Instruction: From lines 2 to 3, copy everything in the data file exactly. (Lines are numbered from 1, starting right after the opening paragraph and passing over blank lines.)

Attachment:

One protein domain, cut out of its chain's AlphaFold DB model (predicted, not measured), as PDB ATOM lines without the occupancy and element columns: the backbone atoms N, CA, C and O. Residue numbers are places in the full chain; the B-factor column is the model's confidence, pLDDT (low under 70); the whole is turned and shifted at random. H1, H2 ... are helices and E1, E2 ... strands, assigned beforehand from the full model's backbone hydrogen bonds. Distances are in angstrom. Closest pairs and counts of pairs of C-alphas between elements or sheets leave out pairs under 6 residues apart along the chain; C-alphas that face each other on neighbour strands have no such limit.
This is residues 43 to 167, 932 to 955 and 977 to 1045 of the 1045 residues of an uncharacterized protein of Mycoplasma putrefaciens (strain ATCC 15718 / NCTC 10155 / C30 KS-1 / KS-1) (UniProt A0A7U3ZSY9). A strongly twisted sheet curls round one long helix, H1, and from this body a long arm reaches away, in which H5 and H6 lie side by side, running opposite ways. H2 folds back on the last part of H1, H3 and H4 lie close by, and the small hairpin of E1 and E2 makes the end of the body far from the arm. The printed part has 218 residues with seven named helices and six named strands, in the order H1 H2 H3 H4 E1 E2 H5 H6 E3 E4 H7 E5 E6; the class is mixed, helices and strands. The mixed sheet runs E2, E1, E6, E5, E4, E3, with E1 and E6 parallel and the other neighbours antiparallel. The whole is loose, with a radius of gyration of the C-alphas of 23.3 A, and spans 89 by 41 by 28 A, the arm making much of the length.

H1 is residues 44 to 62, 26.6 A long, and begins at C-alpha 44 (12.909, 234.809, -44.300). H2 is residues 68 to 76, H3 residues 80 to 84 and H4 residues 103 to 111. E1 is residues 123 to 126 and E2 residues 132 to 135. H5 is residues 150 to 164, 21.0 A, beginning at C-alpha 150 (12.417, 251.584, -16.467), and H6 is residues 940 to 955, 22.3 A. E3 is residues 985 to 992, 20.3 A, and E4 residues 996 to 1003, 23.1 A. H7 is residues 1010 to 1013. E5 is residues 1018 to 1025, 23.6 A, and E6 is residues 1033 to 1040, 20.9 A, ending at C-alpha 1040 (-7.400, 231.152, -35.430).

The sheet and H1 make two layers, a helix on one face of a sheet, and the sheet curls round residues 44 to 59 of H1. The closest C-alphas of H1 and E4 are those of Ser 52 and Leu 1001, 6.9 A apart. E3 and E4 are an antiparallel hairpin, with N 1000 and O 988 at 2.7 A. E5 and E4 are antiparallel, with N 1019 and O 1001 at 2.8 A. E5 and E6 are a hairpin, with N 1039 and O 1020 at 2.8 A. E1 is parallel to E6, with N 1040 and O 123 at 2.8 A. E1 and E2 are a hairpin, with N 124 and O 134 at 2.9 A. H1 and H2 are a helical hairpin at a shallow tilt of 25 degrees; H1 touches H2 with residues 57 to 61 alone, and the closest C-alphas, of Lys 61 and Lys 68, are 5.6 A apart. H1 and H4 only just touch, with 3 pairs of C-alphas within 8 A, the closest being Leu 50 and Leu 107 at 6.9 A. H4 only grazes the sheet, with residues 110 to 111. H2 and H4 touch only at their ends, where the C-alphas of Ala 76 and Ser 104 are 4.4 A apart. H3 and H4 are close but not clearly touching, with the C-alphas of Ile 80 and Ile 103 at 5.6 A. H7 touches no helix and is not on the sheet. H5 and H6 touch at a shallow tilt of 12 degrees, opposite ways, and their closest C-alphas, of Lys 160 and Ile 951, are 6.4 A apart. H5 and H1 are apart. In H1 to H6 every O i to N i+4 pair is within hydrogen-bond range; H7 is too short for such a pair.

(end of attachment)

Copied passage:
H1 is residues 44 to 62, 26.6 A long, and begins at C-alpha 44 (12.909, 234.809, -44.300). H2 is residues 68 to 76, H3 residues 80 to 84 and H4 residues 103 to 111. E1 is residues 123 to 126 and E2 residues 132 to 135. H5 is residues 150 to 164, 21.0 A, beginning at C-alpha 150 (12.417, 251.584, -16.467), and H6 is residues 940 to 955, 22.3 A. E3 is residues 985 to 992, 20.3 A, and E4 residues 996 to 1003, 23.1 A. H7 is residues 1010 to 1013. E5 is residues 1018 to 1025, 23.6 A, and E6 is residues 1033 to 1040, 20.9 A, ending at C-alpha 1040 (-7.400, 231.152, -35.430).

The sheet and H1 make two layers, a helix on one face of a sheet, and the sheet curls round residues 44 to 59 of H1. The closest C-alphas of H1 and E4 are those of Ser 52 and Leu 1001, 6.9 A apart. E3 and E4 are an antiparallel hairpin, with N 1000 and O 988 at 2.7 A. E5 and E4 are antiparallel, with N 1019 and O 1001 at 2.8 A. E5 and E6 are a hairpin, with N 1039 and O 1020 at 2.8 A. E1 is parallel to E6, with N 1040 and O 123 at 2.8 A. E1 and E2 are a hairpin, with N 124 and O 134 at 2.9 A. H1 and H2 are a helical hairpin at a shallow tilt of 25 degrees; H1 touches H2 with residues 57 to 61 alone, and the closest C-alphas, of Lys 61 and Lys 68, are 5.6 A apart. H1 and H4 only just touch, with 3 pairs of C-alphas within 8 A, the closest being Leu 50 and Leu 107 at 6.9 A. H4 only grazes the sheet, with residues 110 to 111. H2 and H4 touch only at their ends, where the C-alphas of Ala 76 and Ser 104 are 4.4 A apart. H3 and H4 are close but not clearly touching, with the C-alphas of Ile 80 and Ile 103 at 5.6 A. H7 touches no helix and is not on the sheet. H5 and H6 touch at a shallow tilt of 12 degrees, opposite ways, and their closest C-alphas, of Lys 160 and Ile 951, are 6.4 A apart. H5 and H1 are apart. In H1 to H6 every O i to N i+4 pair is within hydrogen-bond range; H7 is too short for such a pair.